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A few questions on memory management of sparse matrices...

Asked by Martin
on 19 Jul 2013


I have a bit of trouble with the space used by sparse matrices.

I use two ways of creating the same matrix, say P:

(1) allocating some space and filling the matrix like P(4,2) = 89; the space allocated at the beginning is exactly the space used.

(2) or creating 3 arrays of rows and columns indices and matrix values, and making P in just one command line.

What I observed: - when I create twice the same matrix with both methods, the space used in bigger for the first one (until half much more space).

- the second method was faster when I created one big matrix. but the first is faster when I create a relatively large cell array filled with many smaller sparse matrices. Actually, when using the first method, I receive this matlab warning (that advises me to use the second method) when I want to create the big sparse matrix but not when I create the cell arrays of matrices.

- with the second method, I obtain 3 arrays of 8MB but my matrix is 500MB!

I can't explain all these things. Could you?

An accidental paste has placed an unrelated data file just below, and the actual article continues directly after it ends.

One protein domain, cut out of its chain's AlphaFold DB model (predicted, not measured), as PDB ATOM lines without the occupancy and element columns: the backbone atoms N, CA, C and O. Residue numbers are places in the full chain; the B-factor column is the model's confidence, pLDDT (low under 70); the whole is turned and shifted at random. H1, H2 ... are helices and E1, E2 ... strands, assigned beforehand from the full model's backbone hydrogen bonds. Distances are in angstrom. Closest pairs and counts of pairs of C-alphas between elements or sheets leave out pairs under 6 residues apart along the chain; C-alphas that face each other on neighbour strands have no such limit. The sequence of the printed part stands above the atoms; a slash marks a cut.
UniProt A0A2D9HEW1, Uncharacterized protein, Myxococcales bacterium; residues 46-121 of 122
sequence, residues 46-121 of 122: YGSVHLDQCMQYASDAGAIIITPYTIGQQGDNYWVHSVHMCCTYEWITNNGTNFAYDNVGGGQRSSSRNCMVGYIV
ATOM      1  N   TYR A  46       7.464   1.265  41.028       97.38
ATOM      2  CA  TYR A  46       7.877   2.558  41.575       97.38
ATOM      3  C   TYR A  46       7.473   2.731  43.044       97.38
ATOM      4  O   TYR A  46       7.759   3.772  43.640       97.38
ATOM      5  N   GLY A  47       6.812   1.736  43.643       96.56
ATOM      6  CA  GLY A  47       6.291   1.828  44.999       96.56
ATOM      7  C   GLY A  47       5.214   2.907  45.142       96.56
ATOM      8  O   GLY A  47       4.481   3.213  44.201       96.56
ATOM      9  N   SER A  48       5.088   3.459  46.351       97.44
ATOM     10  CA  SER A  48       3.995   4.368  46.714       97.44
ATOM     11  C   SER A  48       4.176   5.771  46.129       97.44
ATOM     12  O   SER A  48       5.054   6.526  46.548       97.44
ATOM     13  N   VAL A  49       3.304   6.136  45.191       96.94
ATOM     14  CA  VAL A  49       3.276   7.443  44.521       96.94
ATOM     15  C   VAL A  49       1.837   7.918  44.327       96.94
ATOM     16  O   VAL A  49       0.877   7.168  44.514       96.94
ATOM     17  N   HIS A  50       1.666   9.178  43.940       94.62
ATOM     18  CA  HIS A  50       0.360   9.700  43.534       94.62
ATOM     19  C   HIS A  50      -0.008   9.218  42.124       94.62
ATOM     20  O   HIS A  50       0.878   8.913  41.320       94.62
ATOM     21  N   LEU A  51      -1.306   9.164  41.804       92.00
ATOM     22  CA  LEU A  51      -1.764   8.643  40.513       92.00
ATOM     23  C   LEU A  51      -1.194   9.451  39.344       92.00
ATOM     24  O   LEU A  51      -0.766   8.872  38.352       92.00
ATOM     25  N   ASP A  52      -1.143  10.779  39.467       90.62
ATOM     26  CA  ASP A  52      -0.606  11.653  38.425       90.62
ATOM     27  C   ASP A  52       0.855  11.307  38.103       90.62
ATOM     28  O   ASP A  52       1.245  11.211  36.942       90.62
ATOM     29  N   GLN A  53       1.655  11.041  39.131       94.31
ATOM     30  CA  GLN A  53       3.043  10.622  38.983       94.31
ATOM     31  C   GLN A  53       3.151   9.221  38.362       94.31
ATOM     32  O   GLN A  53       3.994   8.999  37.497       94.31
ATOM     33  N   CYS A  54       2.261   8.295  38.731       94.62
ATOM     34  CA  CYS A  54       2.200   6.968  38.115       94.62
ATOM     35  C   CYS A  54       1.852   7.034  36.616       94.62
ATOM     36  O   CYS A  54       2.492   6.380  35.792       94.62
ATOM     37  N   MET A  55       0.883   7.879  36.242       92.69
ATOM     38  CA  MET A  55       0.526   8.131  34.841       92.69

Please post the code instead of tell what it is intended to do. Show us how you measure the timings and post a copy of the warning message you get. Then an answer requires less guessing.

Please post the new information by editing the question, not by hiding important information in an (pseudo-)answer or in a comment (which scrolls out of sight soon). Thanks

I agree with Jan ... we need to see the code. A simple expression like P(4,2) = 89 may cause the entire existing sparse matrix memory to be copied to new memory. So understanding exactly how you are doing the sparse matrix build is critical to the memory usage and timing issues.

@James: I had a discussion about why Matlab required more than 8GB free RAM to create q [1x1e9] UINT32 vector, although 4GB should be enough. The description as a text did not reveal the cause, but the seeing the code did:

uint32(1:1e9)          % 8GB used for the temporary double array! Better:
uint32(1):uint32(1e9)  % 4GB


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